Artemis As Artemisia: Ancient Female Spirituality & Modern Medicine by Stuart Dean

Once again,
limb-loosening Love [Eros]
makes me tremble,
the bitter-sweet,
irresistible creature.

I just referred in a poem of my own to the stories held in the names of plants and then I stumble upon this fascinating article. I’m very happy to pass it on.

Detail of Artemis from a 5th century BCE Attic Vase Detail of Artemis from a 5th century BCE Attic Vase  (Museum of Fine Arts (Boston))

The 2015 Nobel Prize for Medicine was awarded in part to a Chinese woman (Tu) for her identification and isolation to treat malaria of a chemical known as Artemisinin.  The name of that chemical derives from the fact that it is found in varying amounts in the ‘family’ (technically, genus) of plants known as Artemisia.  The name of that family derives from its association with the goddess Artemis.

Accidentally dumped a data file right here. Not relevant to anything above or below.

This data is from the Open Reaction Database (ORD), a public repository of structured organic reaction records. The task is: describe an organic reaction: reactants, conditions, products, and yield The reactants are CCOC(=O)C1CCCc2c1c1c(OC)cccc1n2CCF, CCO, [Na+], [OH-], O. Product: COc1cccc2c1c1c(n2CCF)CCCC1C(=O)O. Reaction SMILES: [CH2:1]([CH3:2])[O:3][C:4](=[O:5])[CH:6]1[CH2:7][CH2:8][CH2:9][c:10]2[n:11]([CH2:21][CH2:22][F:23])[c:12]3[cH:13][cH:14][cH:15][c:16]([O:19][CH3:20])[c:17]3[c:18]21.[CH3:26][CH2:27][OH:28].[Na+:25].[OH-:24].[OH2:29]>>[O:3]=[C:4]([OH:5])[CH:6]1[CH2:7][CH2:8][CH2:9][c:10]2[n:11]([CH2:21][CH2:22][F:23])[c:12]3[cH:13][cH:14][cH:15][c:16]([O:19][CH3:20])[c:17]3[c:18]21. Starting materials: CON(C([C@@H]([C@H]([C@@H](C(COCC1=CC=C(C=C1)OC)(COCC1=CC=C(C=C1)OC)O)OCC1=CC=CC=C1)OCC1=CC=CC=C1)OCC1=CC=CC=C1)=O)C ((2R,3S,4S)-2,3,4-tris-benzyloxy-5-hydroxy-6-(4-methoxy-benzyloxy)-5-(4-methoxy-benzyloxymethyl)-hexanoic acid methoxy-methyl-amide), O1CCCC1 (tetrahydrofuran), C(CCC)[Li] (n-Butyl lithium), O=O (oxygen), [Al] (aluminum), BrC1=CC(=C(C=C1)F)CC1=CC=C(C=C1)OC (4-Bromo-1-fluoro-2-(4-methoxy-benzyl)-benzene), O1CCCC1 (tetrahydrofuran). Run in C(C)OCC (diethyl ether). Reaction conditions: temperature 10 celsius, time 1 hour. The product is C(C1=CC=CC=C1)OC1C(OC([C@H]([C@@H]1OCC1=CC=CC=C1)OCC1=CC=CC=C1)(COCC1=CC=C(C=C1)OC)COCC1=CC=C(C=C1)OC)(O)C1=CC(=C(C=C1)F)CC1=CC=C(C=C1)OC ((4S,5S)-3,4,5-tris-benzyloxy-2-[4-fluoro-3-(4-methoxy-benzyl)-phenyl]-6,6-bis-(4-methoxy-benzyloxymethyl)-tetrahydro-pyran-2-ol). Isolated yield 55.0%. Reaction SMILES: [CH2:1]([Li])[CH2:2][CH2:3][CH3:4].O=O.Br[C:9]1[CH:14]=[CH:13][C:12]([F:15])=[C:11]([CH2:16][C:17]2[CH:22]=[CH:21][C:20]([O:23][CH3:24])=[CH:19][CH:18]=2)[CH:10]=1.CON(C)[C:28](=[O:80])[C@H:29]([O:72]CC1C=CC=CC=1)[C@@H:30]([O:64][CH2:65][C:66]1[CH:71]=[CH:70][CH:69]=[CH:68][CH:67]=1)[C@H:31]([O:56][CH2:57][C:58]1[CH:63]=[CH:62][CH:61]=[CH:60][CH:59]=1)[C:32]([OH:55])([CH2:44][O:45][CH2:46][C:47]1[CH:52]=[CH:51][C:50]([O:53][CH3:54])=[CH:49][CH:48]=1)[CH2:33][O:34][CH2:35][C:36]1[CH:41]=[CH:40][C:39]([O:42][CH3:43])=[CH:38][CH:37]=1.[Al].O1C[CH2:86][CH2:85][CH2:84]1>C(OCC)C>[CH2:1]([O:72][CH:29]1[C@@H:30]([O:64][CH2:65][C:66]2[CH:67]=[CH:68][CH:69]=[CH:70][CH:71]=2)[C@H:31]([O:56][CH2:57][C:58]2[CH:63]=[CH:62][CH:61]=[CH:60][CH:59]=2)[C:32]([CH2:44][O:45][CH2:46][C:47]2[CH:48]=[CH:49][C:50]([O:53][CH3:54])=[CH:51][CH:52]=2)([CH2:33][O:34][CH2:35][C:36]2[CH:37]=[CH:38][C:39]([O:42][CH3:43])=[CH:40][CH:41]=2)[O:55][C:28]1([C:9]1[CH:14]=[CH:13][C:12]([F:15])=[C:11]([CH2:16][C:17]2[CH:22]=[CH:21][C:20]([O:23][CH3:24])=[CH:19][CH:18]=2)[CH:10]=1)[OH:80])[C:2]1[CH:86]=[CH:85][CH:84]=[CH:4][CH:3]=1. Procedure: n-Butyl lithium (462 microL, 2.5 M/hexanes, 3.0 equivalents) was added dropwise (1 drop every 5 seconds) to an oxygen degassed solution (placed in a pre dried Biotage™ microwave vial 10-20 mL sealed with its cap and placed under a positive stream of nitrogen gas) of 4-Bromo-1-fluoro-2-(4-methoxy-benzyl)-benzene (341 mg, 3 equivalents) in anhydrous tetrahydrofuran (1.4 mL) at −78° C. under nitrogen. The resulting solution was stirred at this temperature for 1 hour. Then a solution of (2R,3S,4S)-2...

Because Tu’s work began in China in the 1960s it is understandable that even if she knew this about Artemisia (a term I use to refer to any one plant or all of the plants of that family) it would not have been a ‘careerbuilder’ for her to point it out to those for whom she was working.  It was bad enough that…

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One Response to Artemis As Artemisia: Ancient Female Spirituality & Modern Medicine by Stuart Dean

  1. Chris,
    This article is fascinating thank you for sharing it. It reminds me of just how much of our Goddess ancient wisdom has been lost to us and needs to be restored.
    Wonderful stuff.

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